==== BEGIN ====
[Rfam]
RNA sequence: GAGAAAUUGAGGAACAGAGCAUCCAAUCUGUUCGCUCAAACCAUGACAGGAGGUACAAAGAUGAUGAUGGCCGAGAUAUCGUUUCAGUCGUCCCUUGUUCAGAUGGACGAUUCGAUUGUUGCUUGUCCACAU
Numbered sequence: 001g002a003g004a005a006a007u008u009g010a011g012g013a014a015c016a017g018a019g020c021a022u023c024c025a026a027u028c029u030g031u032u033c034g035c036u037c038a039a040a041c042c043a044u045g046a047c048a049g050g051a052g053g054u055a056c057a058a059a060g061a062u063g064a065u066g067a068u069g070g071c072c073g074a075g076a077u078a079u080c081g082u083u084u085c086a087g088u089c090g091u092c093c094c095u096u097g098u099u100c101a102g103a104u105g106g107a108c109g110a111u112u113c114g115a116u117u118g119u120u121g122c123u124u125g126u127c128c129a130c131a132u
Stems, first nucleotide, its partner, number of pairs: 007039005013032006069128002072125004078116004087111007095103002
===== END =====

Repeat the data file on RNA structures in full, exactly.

[Rfam]
RNA sequence: GAGAAAUUGAGGAACAGAGCAUCCAAUCUGUUCGCUCAAACCAUGACAGGAGGUACAAAGAUGAUGAUGGCCGAGAUAUCGUUUCAGUCGUCCCUUGUUCAGAUGGACGAUUCGAUUGUUGCUUGUCCACAU
Numbered sequence: 001g002a003g004a005a006a007u008u009g010a011g012g013a014a015c016a017g018a019g020c021a022u023c024c025a026a027u028c029u030g031u032u033c034g035c036u037c038a039a040a041c042c043a044u045g046a047c048a049g050g051a052g053g054u055a056c057a058a059a060g061a062u063g064a065u066g067a068u069g070g071c072c073g074a075g076a077u078a079u080c081g082u083u084u085c086a087g088u089c090g091u092c093c094c095u096u097g098u099u100c101a102g103a104u105g106g107a108c109g110a111u112u113c114g115a116u117u118g119u120u121g122c123u124u125g126u127c128c129a130c131a132u
Stems, first nucleotide, its partner, number of pairs: 007039005013032006069128002072125004078116004087111007095103002